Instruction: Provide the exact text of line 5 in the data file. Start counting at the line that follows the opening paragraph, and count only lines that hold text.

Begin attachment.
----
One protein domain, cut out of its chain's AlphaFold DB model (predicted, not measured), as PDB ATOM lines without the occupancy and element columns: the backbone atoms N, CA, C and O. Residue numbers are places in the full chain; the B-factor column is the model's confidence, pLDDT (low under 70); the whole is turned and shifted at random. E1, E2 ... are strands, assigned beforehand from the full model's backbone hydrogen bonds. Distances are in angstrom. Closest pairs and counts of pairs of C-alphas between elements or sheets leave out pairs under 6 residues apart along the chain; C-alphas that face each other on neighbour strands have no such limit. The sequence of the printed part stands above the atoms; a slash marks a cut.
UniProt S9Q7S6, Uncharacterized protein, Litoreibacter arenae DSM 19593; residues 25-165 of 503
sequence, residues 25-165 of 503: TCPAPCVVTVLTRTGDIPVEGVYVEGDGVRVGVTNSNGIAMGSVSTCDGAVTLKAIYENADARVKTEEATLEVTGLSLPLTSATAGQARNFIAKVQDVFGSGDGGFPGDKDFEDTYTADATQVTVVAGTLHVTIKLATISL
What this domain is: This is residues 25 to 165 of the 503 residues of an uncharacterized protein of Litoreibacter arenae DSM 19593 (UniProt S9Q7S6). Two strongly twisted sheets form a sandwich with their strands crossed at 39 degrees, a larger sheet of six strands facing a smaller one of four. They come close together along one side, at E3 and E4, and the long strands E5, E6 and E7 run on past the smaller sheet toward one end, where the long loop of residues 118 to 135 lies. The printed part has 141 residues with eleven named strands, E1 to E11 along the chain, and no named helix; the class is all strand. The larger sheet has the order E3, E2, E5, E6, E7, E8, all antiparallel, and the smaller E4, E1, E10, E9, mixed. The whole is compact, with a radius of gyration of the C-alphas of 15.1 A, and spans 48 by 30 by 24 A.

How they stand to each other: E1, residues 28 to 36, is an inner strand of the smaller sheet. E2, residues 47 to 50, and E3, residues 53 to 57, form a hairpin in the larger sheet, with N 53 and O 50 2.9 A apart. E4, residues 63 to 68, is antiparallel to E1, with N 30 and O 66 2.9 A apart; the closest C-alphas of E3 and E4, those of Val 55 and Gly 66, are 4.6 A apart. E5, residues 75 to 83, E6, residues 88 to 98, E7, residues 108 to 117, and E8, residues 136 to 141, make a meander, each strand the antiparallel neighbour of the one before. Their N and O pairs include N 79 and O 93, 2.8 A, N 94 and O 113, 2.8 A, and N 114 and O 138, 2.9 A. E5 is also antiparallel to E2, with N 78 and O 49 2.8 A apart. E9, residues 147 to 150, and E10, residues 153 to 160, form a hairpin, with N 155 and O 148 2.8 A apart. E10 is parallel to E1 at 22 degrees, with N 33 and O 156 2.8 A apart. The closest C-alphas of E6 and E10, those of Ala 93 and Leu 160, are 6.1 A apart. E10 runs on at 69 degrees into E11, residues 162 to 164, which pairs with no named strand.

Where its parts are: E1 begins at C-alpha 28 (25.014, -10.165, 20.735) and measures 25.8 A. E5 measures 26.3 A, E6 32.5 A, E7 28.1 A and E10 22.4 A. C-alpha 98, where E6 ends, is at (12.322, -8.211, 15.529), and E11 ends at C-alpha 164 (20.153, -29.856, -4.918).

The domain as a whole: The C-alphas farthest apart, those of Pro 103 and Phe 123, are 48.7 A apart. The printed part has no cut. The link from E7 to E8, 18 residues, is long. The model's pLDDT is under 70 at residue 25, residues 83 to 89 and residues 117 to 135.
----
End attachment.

Where its parts are: E1 begins at C-alpha 28 (25.014, -10.165, 20.735) and measures 25.8 A. E5 measures 26.3 A, E6 32.5 A, E7 28.1 A and E10 22.4 A. C-alpha 98, where E6 ends, is at (12.322, -8.211, 15.529), and E11 ends at C-alpha 164 (20.153, -29.856, -4.918).